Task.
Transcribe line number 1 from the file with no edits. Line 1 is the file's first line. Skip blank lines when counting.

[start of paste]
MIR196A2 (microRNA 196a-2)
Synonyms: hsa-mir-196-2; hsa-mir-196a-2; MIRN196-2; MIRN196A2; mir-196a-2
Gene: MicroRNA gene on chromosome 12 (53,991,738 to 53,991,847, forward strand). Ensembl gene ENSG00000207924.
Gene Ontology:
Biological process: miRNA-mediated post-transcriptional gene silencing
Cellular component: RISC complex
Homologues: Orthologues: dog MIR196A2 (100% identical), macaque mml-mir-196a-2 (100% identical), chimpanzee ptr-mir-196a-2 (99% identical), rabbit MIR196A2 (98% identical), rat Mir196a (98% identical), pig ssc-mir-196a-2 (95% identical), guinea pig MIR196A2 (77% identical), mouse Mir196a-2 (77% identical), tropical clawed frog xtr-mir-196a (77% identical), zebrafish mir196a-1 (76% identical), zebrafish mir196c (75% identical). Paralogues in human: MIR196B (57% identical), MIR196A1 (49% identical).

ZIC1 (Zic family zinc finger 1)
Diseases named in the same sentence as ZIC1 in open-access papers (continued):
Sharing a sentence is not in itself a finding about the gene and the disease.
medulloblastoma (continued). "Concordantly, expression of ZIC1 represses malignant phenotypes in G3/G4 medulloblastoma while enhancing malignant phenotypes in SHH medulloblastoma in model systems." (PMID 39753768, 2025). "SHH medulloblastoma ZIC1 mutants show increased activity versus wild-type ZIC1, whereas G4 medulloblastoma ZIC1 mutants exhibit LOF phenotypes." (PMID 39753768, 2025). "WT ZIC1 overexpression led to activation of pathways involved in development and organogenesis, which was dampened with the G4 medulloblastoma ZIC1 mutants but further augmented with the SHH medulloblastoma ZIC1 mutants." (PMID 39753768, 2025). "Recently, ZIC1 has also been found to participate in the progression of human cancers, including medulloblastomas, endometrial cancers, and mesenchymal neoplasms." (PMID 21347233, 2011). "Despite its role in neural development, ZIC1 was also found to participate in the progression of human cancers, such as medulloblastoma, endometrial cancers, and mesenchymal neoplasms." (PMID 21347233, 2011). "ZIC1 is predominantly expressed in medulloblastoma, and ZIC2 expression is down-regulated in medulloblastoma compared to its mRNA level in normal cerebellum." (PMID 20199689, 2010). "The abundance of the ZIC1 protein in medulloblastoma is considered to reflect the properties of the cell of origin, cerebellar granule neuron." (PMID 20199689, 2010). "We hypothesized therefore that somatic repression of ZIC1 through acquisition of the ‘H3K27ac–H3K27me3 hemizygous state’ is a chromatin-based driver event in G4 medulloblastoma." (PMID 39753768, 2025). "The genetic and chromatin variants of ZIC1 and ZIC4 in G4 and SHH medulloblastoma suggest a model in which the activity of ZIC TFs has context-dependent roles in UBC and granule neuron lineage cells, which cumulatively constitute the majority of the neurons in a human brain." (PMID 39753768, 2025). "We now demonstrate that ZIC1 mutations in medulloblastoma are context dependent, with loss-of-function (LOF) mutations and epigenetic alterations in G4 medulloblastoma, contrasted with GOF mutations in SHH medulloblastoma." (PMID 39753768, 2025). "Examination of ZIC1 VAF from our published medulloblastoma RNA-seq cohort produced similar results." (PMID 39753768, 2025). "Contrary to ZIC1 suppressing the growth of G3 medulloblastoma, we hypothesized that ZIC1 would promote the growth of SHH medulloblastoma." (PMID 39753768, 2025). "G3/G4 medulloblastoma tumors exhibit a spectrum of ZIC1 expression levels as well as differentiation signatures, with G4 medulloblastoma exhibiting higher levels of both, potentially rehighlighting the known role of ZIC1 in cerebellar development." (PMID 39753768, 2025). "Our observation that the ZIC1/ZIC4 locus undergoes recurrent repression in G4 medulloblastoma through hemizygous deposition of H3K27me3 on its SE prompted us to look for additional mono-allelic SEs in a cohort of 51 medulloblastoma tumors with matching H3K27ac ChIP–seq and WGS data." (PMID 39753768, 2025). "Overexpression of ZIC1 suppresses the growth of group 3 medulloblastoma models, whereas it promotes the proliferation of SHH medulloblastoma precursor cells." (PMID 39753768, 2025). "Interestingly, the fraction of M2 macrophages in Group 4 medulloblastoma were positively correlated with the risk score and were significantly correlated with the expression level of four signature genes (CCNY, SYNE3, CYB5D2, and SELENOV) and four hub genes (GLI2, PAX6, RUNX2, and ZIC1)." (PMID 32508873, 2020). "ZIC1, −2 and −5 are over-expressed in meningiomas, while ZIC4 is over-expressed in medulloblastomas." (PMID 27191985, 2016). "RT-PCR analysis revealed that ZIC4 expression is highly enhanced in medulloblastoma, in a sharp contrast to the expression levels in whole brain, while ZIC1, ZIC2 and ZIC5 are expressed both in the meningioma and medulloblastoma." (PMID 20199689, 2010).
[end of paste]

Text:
MIR196A2 (microRNA 196a-2)